We work to prevent pregnancy in all teenagers, including those who are 18 and 19 years old.
We recognize that 18 and 19 year olds are adults, and that many communities are more accepting of their pregnancies than they are of pregnancies in younger teens.
While there are many great young parents, teen pregnancy and childbearing have widely documented negative outcomes, including:
- Lower rates of high school and college graduation
- Less economic stability and greater reliance on public assistance
- Poorer outcomes for the children of teen parents, including lower educational attainment and higher rates of incarceration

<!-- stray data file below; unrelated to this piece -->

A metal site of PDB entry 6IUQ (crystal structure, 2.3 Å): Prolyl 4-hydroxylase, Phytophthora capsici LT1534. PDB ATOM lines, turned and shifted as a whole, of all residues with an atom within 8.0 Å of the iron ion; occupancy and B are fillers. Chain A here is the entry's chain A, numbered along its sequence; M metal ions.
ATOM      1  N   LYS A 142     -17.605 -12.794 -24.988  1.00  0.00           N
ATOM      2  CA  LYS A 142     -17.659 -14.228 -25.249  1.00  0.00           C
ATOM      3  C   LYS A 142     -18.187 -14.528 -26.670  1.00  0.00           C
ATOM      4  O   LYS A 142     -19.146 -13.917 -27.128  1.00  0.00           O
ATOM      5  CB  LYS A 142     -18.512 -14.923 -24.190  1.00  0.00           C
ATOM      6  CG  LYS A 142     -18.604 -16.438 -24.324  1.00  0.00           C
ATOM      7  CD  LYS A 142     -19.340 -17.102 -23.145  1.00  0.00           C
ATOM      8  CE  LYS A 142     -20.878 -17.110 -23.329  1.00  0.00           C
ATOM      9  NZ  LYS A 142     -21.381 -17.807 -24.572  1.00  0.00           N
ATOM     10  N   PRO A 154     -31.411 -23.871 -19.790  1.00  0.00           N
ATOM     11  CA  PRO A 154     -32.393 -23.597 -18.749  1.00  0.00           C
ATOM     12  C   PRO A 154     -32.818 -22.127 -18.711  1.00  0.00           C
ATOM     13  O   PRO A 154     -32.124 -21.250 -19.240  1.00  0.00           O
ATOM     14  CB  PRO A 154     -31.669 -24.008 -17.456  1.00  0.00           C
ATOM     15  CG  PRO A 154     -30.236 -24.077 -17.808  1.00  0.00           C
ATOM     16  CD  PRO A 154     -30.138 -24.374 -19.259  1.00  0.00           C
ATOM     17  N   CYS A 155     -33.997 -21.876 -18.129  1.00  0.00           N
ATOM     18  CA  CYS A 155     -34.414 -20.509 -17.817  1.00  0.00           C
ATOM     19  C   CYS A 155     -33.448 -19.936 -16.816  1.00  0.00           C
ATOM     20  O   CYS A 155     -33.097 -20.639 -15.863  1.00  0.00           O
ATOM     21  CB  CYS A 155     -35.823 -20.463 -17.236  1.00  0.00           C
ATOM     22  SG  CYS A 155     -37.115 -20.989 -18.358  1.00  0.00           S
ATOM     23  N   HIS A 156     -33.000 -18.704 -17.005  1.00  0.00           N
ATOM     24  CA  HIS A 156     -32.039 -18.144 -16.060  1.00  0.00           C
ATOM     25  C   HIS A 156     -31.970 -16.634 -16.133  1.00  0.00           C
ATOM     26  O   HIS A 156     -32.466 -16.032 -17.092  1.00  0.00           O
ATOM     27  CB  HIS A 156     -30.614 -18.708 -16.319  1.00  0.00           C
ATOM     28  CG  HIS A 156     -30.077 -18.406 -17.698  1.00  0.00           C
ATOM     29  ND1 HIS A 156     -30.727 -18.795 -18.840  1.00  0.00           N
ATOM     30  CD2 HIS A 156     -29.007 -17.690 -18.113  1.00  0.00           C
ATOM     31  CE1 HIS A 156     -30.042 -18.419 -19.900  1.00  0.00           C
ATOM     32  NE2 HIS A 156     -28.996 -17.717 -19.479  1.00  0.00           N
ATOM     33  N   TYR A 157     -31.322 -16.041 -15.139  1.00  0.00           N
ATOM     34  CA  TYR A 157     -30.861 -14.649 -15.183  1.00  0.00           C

The studies that measured these negative outcomes most often compare teenagers, including 18 and 19 years olds, to parents in their early 20s. In other words, the same poor outcomes people tend to associate with being 16 and pregnant are also true of someone who is 19 and pregnant.
In addition, nearly 70% of North Carolina teen pregnancies happen in 18 and 19 year olds. If we want to address teen pregnancy rates, we must address the needs of older teens.